What Does it Mean to 'Repair the World'?

October 9, 2018Rabbi Janet Marder

This post is adapted from Congregation Beth Am's monthly newsletter.

Can you be a good Jew without caring about social justice? Most of us would see that as a contradiction in terms. The 2013 Pew study found that 56% of American Jews called “working for justice and equality” essential to their Jewish identity.

Reform Jews especially emphasize tikkun olam (repairing/healing the world); many regard it as their primary Jewish practice. We’ve been criticized for this focus, especially in the Orthodox world. In one blistering attack, entitled “The Fallacy, Delusion and Myth of Tikkun Olam,” Rabbi Y.A. Korff wrote:

“It is not at all a centuries-old tradition… and it is not a commandment. And to be clear, Tikkun Olam does not even mean repairing the world in the sense of social justice….We cannot, and are not instructed to, save the world, or even to repair it. Judaism teaches no such thing. Rather, we are instructed to conduct ourselves properly, to observe the Mitzvos, the Commandments … and in that way to contribute to society and civilization….”

Rabbi Korff is right about one thing: Reform Judaism transformed the original meaning of tikkun olam. While the Bible has much to say about justice, kindness and bringing goodness into the world, it does not mention tikkun olam. The term first appears in the Mishna, the Jewish law code edited about 200 C.E. There we learn that the Sages instituted a number of changes “mipnei tikkun ha-olam – for the sake of tikkun ha-olam.” In context, this seems to mean “for the sake of maintaining the social order.” The Sages used this phrase to justify a series of relatively modest legislative tweaks, correcting flaws that would otherwise threaten the stability of the legal system as a whole.

Writes Rabbi Jill Jacobs:

“Preserving the current social order might sound like a politically conservative move. It is worth noting, however, that the majority of these rabbinic cases involve the protection of a person or set of people who typically found themselves toward the bottom of the social order. …”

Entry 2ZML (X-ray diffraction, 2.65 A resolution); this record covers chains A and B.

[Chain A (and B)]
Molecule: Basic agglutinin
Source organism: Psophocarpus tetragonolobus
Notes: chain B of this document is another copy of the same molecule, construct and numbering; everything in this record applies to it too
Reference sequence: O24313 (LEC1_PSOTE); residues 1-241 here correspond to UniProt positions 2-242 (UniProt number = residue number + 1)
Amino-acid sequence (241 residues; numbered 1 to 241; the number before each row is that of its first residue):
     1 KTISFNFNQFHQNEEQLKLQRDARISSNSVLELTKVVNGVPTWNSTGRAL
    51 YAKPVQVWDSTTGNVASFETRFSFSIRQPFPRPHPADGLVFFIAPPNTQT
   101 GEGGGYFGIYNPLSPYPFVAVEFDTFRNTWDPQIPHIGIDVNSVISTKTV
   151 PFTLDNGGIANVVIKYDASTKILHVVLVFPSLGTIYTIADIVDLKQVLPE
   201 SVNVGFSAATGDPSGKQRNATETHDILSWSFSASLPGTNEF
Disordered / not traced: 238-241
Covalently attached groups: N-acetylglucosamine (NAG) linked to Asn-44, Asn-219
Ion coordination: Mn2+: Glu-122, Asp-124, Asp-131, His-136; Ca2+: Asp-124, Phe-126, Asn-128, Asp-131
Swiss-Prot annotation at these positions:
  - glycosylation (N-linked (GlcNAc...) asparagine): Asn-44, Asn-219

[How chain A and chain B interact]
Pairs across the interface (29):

This is stage one in the strange history of tikkun olam – a series of modest technical adjustments in rabbinic law, in which one might be able to detect a somewhat progressive slant. Stage two is found in a familiar prayer – the Aleinu, chanted towards the end of every Jewish worship service. In the second paragraph, we find this:

"Therefore we hope in You, Adonai our God, soon to see the glory of Your might, sweeping idolatry away so that false gods will be utterly destroyed, to repair the world under the sovereignty of the Almighty [l’takkein olam b’malchut Shaddai] so that all human beings will call upon Your name, bringing all the wicked of the earth back to You..."

Aleinu looks toward a future in which there will be universal recognition of God; monotheism will encompass all the earth. It is the act of fixing/repairing/perfecting the world that will accomplish the goal asserted at the end of the prayer, in the words of the prophet Zechariah: “On that day Adonai will be One and God’s name one.”

Note two things. First, the “fixing” of the world described in this prayer will be accomplished not by us, but by God. Aleinu is not a summons to human action – it’s a plea for God to act. Second, the “repair of the world” described here bears little relationship to our contemporary social justice agenda. The prayer doesn’t talk about eliminating poverty, bigotry, illness or war. We might imagine that those evils would not be present in a world in which the divine Presence was manifest to all people, but the prayer does not say that explicitly.